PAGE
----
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Societies 2012, 2(1), 1-13; doi:10.3390/soc2010001

Privileged Mobility in an Age of Globality

Professor of American Studies, Miami University, Oxford, Ohio 45056, USA
Received: 12 February 2012 / Revised: 22 February 2012 / Accepted: 28 February 2012 / Published: 5 March 2012
(This article belongs to the Special Issue On the Move: Human Migration Past, Present and Future)
View Full-Text   |   Download PDF [209 KB, uploaded 5 March 2012]

Abstract

By 2050, the world’s population of international migrants is estimated to top 400 million. A small but growing number of those migrants are leaving well-developed, affluent countries best known for receiving immigrants to settle in less well-developed countries better known for sending migrants. These migrants of relative privilege, many of them retirees, are motivated primarily by a desire to enhance their quality of life. Although this migratory flow receives much less attention than more familiar, and reverse, movements of laborers or refugees, its implications for the destination sites, sites of origin, and study of international migration generally are significant. This article will examine the contemporary border crossing of privileged migrants, the economic, political and cultural stakes for the countries and individuals involved, and the implications of incorporating privileged mobility into the study of global migration and transnationalism. View Full-Text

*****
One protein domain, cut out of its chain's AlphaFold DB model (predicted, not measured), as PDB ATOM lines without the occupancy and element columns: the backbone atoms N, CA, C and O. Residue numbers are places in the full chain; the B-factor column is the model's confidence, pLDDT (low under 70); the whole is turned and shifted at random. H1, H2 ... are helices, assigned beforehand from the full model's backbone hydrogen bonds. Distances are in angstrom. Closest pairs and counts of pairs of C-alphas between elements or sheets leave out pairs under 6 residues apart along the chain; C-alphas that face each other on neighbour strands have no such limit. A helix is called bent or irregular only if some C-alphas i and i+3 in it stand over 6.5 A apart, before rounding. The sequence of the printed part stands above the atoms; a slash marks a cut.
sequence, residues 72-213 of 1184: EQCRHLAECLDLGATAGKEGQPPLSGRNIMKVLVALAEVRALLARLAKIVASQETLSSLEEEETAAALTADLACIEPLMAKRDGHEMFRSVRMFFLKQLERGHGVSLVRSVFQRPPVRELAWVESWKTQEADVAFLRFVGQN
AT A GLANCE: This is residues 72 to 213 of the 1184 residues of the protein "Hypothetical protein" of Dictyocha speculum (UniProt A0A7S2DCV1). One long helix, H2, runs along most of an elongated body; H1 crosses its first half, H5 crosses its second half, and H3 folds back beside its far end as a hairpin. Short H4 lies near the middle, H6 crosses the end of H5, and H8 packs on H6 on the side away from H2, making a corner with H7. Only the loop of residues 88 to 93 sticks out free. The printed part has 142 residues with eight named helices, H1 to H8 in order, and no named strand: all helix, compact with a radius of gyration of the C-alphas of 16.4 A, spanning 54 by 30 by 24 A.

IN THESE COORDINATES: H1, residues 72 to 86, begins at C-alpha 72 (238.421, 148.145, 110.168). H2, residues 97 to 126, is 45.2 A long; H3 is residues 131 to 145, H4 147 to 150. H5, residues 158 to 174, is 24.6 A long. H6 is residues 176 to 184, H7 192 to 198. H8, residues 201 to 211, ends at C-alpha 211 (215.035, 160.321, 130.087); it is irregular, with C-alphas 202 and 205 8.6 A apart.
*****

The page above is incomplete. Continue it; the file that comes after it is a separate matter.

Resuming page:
Keywords: expatriates; globalization; lifestyle migration; retirement migration; transnationalism expatriates; globalization; lifestyle migration; retirement migration; transnationalism
This is an open access article distributed under the Creative Commons Attribution License (CC BY 3.0).

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Croucher, S. Privileged Mobility in an Age of Globality. Societies 2012, 2, 1-13.

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